- March 13, 2021
- Posted by: Trading
- Category: Market Overview
- Value stocks outperform
- Yields look set to climb further
- Oil develops potentially bearish pattern
Futures contracts on the , , and continued to slide in pre-US open trading on Thursday, and European stocks were pushed back, as yields eased their advance.
Gold tested support while the dollar tested resistance amid a bottom for the global reserve currency.
Global Financial Affairs
US futures extended the retreat of the underlying benchmarks that was triggered by US bond yields touching the 1.5% level. The equity slump is based on renewed concerns that expectations of rising inflation and the inevitable response from the Federal Reserve—despite its promises to the contrary—of raising interest rates to stop the economy from overheating, would topple the stock market.
Concerns of a stock market dive is justified, given that higher yields would siphon away investment from stocks to Treasuries as well as exposing many investors who have, for a long period of time, ignored the real cost of artificially elevated stock prices in a near-zero interest rate environment.
A fall in the price of gold spurred a selloff in mining stocks, which weighed on the Index, causing the first decline for the pan-European gauge in four sessions.
This morning, Asian stocks tracked Wednesday’s tech-led selloff on Wall Street. Real estate, finance and energy sectors gained, showing that underneath the market chatter and amid a broad market selloff, stock selectors still believe in the reflation trade as they are recommitting their funds to those industries with the most to gain.
Stocks listed on the and on Hong Kong’s dropped more than 2%, as did Japan’s .
All four major US indices were down in Wednesday’s trading. The took the brunt of the selloff, losing 2.7%, while the , in second place, fell 1.3%, less than half the fall of the tech-heavy index.
Excluding the , which fell just 0.4%—as it tends to perform well amid panics due to its long-time reputation of blue-chip stability—the other side of the spectrum was the small cap , which fell just 0.8%, less than a third of those on the opposite end of the cyclical rotation, technology shares.
The fact that American domestic firms are consistently outperforming technology stocks—whose time to shine was during the coronavirus lockdowns—suggests that there is another layer to the headlines that rising yields will increase inflation.
Yields, including on the Treasury note, have been slumbering since the 2008 crash, despite almost every conceivable effort by both fiscal and monetary policy. More savvy investors are keeping their money, or at least some of it, in the market and are targeting the sectors they believe will do well, despite—or rather because of—inflation.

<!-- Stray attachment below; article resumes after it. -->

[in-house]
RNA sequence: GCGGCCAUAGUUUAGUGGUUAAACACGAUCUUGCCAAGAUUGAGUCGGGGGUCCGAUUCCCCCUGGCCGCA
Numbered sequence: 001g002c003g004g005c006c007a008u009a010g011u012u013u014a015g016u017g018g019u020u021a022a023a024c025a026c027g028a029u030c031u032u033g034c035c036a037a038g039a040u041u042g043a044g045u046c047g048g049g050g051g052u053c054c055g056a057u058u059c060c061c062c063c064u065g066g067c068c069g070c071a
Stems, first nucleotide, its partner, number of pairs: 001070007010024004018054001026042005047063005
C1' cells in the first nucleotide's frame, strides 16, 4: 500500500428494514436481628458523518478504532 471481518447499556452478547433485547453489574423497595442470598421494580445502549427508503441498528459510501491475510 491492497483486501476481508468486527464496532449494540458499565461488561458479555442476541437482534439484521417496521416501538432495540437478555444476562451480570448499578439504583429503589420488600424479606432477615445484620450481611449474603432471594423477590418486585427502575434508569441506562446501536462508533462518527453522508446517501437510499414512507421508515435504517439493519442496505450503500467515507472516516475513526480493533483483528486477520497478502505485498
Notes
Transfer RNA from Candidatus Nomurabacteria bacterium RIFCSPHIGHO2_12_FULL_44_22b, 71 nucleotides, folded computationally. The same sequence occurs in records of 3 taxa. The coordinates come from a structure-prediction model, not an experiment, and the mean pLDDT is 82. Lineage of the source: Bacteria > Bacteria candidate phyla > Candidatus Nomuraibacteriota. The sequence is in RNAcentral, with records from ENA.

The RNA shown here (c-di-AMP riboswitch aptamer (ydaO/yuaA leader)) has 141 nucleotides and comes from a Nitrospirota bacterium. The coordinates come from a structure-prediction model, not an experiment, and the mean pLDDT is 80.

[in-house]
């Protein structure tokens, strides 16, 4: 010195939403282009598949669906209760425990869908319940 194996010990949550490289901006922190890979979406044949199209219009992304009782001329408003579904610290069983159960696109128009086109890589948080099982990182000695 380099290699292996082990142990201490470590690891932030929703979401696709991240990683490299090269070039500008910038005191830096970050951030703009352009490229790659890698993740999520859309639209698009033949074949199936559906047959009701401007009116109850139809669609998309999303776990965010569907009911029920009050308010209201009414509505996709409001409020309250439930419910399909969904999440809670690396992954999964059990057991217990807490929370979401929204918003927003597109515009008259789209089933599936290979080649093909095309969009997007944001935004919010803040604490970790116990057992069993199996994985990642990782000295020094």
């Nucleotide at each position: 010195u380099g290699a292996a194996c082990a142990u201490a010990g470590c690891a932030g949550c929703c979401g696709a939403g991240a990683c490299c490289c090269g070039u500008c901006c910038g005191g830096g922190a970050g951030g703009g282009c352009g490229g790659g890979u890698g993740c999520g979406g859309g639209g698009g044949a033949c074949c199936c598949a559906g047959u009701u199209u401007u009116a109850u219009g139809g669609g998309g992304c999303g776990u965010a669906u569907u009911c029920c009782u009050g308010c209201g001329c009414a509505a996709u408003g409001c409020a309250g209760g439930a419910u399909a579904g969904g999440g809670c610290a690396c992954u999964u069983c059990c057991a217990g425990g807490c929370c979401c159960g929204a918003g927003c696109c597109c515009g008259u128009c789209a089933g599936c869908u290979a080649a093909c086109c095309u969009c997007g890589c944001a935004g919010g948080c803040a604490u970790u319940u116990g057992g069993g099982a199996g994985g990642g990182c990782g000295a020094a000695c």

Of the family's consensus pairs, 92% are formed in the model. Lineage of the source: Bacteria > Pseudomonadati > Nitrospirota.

To clarify, that does not necessarily mean that those betting on reflation are correct, and even if they are, it doesn’t mean that stocks won’t undergo a correction before they rise.
Market timing is the most elusive of investing skills, and these investors might be value holders, who are simply positioning themselves for what they believe will be a higher market supported by an economic recovery, at whatever point it may happen.
The ease in yields may be developing a pennant, a continuation pattern, suggesting that the ever-rising uptrend will continue. This expectation reflects the view that Treasury traders who bought additional issues, may take profits, selling them, and thus pushing yields higher still.
The rose for the second day, retesting the 100 DMA, as it attempts to overcome the resistance of Tuesday’s highs. This is before it seals the breakout by taking on the February high, and completes the falling wedge since the March high, as it establishes a new uptrend.
fell for the seventh out of eight days, although it is still within the price range of the last few sessions. It seems to have come upon an apparent support level, where considerable trading has taken place between February and June.
Also, the price reached the bottom of its falling channel, where buyers have pushed back sellers, to the range top. Finally, the price is also nearing the uptrend line from the May 2019 low.
was struggling to remain above $49,000.
fell back below $62 a barrel, with traders focusing on the critical OPEC+ . At the same time they’re tracking events in the Middle East after Houthi rebels said they hit a Saudi Aramco (SE:) site with a missile. The OPEC+ decision may see supply curbs rolled back.
WTI may be developing a small H&S top, confirmed with a bearish MACD cross and an RSI Negative divergence.
- Today, US , and orders are reported.
- Federal Reserve Chairman Jerome Powell speaks after the market close today.
- The February report on Friday will provide an update on the speed and direction of the nation’s labor market recovery.
- Futures on the S&P 500 Index were little changed.
- The Index dipped 0.4%.
- The Index declined 1.8%.
- The Index fell 1.8%.
- The Dollar Index was up 0.25% at 91.18.
- The fell 0.1% to $1.2052.
- The was little changed at $1.3955.
- The was little changed at 6.468 per dollar.
- The weakened 0.2% to 107.20 per dollar.
- The yield on 10-year Treasuries fell three basis points to 1.45%.
- The yield on Treasuries decreased less than one basis point to 0.14%.
- Germany’s yield fell three basis points to -0.31%.
- Britain’s yield declined two basis points to 0.755%.
- Japan’s yield rose one basis point to 0.132%.
- West Texas Intermediate crude gained 0.7% to $61.69 a barrel.
- gained 0.7% to $64.55 a barrel.
- Gold strengthened 0.4% to $1,717.78 an ounce.